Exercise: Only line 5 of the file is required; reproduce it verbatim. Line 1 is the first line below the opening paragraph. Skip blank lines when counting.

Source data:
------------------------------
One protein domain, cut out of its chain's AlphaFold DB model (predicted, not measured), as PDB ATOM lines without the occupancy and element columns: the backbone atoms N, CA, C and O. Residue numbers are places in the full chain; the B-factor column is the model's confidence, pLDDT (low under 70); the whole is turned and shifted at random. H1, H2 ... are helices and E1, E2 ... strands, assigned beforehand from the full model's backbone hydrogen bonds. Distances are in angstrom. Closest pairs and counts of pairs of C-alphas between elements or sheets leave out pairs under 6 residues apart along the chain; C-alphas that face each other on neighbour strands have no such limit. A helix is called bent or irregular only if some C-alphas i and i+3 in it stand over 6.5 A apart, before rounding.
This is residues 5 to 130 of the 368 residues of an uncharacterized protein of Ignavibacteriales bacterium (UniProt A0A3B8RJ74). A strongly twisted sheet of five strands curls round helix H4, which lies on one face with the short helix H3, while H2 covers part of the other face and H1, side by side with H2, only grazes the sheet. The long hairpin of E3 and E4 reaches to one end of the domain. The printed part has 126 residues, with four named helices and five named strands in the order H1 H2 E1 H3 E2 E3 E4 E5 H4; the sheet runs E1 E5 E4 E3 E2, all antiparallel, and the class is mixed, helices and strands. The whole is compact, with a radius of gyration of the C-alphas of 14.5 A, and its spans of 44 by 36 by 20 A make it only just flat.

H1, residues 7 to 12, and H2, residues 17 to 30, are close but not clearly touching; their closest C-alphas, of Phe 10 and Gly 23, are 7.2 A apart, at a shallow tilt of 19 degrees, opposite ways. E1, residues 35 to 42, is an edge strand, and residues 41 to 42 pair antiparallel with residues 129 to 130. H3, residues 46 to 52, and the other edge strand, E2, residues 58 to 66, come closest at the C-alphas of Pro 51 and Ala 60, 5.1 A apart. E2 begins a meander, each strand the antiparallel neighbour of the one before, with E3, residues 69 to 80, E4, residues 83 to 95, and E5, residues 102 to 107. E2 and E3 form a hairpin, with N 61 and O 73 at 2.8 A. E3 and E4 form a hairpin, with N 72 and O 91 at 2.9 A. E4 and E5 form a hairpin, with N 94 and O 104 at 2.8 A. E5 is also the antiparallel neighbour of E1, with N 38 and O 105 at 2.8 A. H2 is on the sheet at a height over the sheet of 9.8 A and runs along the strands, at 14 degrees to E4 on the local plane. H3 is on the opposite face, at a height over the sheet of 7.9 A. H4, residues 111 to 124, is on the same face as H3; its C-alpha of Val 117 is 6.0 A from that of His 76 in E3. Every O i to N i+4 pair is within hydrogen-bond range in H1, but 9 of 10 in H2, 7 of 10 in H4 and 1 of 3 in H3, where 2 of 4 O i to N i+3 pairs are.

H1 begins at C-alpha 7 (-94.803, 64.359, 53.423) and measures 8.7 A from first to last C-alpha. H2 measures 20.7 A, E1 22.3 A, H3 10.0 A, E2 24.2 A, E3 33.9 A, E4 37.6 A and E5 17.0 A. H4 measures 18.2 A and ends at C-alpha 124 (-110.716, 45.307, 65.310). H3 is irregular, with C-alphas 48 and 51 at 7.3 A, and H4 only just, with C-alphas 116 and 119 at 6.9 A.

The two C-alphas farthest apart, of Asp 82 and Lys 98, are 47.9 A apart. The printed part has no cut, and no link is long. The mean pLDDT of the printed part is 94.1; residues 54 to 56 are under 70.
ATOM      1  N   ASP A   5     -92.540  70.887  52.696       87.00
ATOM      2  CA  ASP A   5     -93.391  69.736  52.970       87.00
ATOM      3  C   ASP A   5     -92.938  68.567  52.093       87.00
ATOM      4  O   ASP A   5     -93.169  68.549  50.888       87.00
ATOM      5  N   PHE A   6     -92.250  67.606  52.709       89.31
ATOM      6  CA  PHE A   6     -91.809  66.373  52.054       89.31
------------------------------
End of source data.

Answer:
ATOM      1  N   ASP A   5     -92.540  70.887  52.696       87.00